In this edition of Faces of Co-operators, we spoke to Alex Shieh, an SNCF Scholar who is currently working in SEED Institute. As part of First Campus Co-operative, SEED Institute offers quality training and continuous learning opportunities for Singapore’s expanding pool of pre-school educators. Alex is not new to educator training, as he had previously worked at Educare Co-operative, a co-operative of the Singapore Teachers’ Union.
Let’s learn more about Alex’s journey with SNCF and the Co-operative Movement!
Hi Alex, thank you for taking the time out to join us today. It is a pleasure to have you here with us. Could we begin with you telling us more about yourself!
Hi all, thank you for having me! I am Alex and I have been in the Co-operative Movement for the past 13 years.
Upon graduation from university, I started to work at Educare Co-operative and recently, I joined the professional services department of SEED Institute, which focuses on educator training in Singapore and overseas.
I shared with the SNCF Scholars on Educare Co-operative.
What made you decide to accept SNCF Co-operative Scholarship in 2008?
At that point in time, I had a few scholarship offers. However, I decided to accept the offer from SNCF as it aligned with my personal direction and career aspiration. Working in co-operative allows me to give back to the community. Secondly, the SNCF scholarship gives me flexibility in the choice of the workplace as there are many different co-operatives in a myriad of industries.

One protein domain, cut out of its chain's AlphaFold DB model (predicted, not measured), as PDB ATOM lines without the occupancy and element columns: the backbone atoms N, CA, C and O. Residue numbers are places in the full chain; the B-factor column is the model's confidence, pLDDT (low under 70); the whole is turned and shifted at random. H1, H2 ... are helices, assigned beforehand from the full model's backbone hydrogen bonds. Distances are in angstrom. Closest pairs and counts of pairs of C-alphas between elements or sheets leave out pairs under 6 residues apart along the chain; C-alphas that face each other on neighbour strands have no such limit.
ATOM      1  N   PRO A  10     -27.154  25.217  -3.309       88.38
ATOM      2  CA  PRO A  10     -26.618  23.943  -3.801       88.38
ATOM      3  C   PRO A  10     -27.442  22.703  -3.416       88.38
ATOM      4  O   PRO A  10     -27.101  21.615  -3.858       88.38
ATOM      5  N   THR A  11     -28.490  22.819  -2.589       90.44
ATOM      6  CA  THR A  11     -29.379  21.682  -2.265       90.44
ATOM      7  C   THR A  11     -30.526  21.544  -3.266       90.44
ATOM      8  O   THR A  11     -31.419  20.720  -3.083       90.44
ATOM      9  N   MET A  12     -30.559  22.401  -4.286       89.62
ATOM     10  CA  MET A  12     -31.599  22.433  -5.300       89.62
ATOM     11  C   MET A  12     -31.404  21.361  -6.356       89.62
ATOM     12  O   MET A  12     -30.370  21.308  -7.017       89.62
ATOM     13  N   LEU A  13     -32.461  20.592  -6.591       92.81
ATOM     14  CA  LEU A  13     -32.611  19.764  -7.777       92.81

With over 60 affiliates available, what made you decide to join the Educare Co-operative?
I went for a few interviews with different co-operatives, but the one that stood out to me the most was Educare Co-operative. I found the idea of offering professional development for educators interesting, and thought it was more suited to my strengths and liking for education.
I understand your job requires you to travel frequently, could you share more about it?
A group photo with the Ministry of Education of the Republic of Seychelles.
In Singapore, we place emphasis on education and more recently lifelong learning. Our teachers are qualified, and well trained as well as are given ample professional development opportunities. However, teachers in other countries may not enjoy the same opportunities as our teachers. Many people look up to our education system and I think there are many good things that we can share with other countries when it comes to teacher training. I mainly coordinate the training programmes overseas and work closely with a team of specialists and former teachers who conduct the training.
Signing an MOU with Qatar Education Group.
Could you share with us some interesting or memorable experiences you have had while working on overseas projects?
I remember when we hosted some educators (including some top government officials) from Kazakhstan. Kazakhstan is the world’s largest land-locked country, and they were so delighted when they saw the beach in Sentosa. Some of them were quite senior or top government officials, but I could feel their excitement when they played in the sea and with the sand. Some even tried to climb the coconut trees!